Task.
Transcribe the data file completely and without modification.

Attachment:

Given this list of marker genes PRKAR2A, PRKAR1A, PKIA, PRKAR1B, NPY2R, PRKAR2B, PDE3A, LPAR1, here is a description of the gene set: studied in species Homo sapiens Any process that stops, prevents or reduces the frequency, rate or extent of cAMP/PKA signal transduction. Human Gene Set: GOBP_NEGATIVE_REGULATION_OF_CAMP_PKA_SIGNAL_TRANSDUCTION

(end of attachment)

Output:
Given this list of marker genes PRKAR2A, PRKAR1A, PKIA, PRKAR1B, NPY2R, PRKAR2B, PDE3A, LPAR1, here is a description of the gene set: studied in species Homo sapiens Any process that stops, prevents or reduces the frequency, rate or extent of cAMP/PKA signal transduction. Human Gene Set: GOBP_NEGATIVE_REGULATION_OF_CAMP_PKA_SIGNAL_TRANSDUCTION